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Day 4. For loops. Why is the underscore *number* const and not the variable?

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https://www.hackingwithswift.com/quick-start/understanding-swift/why-does-swift-use-underscores-with-loops

Code from the example:

let count = 1...10

for number in count {
    print ("Number is \(number)")
}

As I understand it, the Swift compiler makes a temporary number constant for a "for-loop" for every iteration. If it's true, why it's a constant and not a variable if the value changes? E.g., in C, it looks more transparent:

for (int number = 1; number <= 10; number++) {
        printf("Number is %d\n", number);
    }

In this case, number is variable, which makes sense — we change it. Can somebody explain why Swift works differently?

P.S. Sorry if the question was already asked. I couldn't find it in the search.

3      

It doesn't change, though. It's not the same number just with a different value, it's a new number constant each time through the loop.

See this Stack Overflow post from Ben Cohen, one of the Swift engineers at Apple, for insight into what a for in loop becomes behind the scenes and why that answers your question.

3      

I can't think of a language that allows mutable endpoints for loop number boundaries.

In addition to the link given by @roosterboy, imagine this scenario:

  • You're going from 1...10
  • You decrement number

What should number be next time through the loop?

If you decrement the lower boundary instead, what should happen?

I am not a compiler expert at all, but one C compiler would change the C syntax you gave for a for loop into a while loop at compile time. That was ages ago, granted.

3      

Swift will actually allow you to declare the iterator symbol as a var instead of an implicit let:

for var number in 0..<11 {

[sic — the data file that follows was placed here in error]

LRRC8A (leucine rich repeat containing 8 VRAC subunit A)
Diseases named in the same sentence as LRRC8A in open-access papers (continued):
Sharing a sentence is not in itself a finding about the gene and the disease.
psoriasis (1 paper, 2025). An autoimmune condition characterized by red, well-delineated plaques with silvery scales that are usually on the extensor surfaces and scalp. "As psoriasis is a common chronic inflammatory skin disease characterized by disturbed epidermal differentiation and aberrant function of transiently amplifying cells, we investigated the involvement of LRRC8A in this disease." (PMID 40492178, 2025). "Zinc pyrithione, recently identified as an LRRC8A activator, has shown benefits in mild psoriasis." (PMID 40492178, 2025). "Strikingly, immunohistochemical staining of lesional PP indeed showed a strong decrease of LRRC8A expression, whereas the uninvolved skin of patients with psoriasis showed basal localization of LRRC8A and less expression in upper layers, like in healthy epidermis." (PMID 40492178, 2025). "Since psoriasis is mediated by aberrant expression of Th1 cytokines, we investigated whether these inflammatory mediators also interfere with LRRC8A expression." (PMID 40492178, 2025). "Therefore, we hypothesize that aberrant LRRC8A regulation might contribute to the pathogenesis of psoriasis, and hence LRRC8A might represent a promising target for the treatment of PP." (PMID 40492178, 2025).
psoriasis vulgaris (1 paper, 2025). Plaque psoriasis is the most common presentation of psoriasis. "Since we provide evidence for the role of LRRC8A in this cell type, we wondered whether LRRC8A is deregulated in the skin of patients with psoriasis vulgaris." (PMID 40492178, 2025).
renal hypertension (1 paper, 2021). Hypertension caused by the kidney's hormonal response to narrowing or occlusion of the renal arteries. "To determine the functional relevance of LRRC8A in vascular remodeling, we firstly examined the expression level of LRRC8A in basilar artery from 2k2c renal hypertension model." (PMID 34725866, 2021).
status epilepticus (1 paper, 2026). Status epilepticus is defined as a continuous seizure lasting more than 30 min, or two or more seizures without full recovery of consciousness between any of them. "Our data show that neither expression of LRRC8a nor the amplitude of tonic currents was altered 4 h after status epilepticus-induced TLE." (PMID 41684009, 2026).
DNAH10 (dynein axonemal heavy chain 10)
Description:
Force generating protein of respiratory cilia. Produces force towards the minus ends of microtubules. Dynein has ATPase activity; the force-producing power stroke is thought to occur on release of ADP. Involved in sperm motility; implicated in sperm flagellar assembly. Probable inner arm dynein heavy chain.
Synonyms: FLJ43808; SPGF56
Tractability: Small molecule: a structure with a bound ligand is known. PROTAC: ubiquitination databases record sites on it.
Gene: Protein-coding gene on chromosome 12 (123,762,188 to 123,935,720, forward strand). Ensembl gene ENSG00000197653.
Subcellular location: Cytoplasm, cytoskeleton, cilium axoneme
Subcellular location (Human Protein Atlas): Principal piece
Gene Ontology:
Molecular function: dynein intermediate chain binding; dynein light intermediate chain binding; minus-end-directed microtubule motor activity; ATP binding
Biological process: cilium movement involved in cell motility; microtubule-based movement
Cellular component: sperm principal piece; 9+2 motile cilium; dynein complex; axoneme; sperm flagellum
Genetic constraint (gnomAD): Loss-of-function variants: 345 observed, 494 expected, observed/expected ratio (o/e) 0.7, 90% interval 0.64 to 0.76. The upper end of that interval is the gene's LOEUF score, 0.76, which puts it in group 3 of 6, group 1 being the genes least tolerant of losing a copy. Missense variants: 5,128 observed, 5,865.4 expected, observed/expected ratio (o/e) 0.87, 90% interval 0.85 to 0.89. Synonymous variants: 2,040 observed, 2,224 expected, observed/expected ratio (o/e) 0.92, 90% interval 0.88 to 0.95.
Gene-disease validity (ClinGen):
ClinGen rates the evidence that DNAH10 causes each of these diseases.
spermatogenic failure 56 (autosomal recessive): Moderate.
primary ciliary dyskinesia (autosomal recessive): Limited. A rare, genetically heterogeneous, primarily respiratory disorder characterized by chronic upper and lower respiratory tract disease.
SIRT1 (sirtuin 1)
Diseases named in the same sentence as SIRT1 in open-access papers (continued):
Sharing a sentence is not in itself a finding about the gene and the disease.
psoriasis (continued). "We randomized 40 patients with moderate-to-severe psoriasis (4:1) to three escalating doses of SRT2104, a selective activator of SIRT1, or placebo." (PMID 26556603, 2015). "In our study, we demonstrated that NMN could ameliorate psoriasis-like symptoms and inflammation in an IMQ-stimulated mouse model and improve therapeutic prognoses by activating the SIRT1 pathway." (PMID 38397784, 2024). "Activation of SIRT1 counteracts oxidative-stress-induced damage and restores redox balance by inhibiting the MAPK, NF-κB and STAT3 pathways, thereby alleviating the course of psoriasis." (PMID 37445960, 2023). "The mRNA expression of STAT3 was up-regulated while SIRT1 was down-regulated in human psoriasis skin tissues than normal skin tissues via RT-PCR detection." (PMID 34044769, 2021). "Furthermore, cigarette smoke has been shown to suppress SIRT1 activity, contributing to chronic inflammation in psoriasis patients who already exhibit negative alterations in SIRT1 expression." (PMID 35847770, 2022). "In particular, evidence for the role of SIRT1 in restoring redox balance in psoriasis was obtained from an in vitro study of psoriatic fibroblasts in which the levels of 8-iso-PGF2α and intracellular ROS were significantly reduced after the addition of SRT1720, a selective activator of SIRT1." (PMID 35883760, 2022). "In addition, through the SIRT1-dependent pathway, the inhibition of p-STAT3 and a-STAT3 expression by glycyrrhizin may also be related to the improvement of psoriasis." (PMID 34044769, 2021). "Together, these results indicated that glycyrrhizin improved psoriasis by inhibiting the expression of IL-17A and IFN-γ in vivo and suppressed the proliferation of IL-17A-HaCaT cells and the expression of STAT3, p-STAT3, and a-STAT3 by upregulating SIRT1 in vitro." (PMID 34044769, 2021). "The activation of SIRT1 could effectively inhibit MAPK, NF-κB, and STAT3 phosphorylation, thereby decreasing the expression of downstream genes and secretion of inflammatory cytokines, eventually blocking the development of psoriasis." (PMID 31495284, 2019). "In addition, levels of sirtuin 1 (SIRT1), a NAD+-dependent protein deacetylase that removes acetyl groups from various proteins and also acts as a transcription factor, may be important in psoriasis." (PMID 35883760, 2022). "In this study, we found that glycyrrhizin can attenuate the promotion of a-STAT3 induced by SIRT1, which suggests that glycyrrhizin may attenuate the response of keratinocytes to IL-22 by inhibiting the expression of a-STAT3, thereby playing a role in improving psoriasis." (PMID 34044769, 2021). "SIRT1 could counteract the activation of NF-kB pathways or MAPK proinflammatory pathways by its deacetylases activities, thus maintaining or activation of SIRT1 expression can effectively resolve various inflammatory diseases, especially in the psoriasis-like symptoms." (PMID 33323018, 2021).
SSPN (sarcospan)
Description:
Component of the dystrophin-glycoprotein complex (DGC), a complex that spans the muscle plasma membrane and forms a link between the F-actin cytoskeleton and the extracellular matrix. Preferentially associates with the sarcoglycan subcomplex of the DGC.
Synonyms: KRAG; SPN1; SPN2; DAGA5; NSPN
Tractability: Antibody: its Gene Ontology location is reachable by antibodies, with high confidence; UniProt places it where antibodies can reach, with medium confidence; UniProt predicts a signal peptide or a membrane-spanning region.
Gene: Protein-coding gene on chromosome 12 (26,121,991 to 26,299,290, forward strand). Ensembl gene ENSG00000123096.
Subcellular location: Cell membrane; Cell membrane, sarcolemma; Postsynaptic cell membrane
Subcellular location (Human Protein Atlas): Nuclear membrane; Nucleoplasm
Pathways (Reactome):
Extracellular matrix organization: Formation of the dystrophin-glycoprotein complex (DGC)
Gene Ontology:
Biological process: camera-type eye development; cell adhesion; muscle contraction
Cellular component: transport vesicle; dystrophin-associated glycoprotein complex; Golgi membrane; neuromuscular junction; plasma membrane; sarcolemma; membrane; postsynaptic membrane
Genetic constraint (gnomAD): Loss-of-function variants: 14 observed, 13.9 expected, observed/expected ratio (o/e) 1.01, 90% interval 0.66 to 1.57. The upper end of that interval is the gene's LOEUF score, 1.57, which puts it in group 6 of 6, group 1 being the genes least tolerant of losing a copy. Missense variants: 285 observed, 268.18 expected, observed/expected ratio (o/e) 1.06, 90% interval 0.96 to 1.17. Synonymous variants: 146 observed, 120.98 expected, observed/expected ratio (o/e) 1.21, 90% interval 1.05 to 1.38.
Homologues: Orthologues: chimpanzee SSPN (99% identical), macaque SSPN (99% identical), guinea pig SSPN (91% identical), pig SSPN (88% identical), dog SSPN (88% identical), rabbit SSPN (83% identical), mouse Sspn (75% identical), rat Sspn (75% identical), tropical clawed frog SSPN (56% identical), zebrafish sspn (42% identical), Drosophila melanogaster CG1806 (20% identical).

print("original: \(number)")
    if number.isMultiple(of: 2) {
        number -= 1
    }
    print("changed: \(number)")
}

Prints:

original: 0
changed: -1
original: 1
changed: 1
original: 2
changed: 1
original: 3
changed: 3
original: 4
changed: 3
original: 5
changed: 5
original: 6
changed: 5
original: 7
changed: 7
original: 8
changed: 7
original: 9
changed: 9
original: 10
changed: 9

I don't really see much use for it, to be honest, but you can do it. You can see that even though you change number inside the for in loop, the next time through the loop it is set to whatever value it would have if you didn't change it. So, what's the point?

Even with something a little more complex than simple numbers, you can use var instead of let, but again I'm hard-pressed to think of a good use for it.

struct Person {
    let id = UUID()
    var name: String
}

let people: [Person] = [
    Person(name: "Shelley Winters"),
    Person(name: "Ryan Beckwith"),
    Person(name: "Amy Chilton"),
]

for var person in people {
    if person.name == "Amy Chilton" {
        person.name = "Amy Beckwith-Chilton"
    }
    print(person)
}
print(people)

And note, too, that the Person items in the people array will remain unchanged, regardless of what you do in the for in loop.

3      

Thank you @roosterboy and @deirdresm for the answers 🙏

3      

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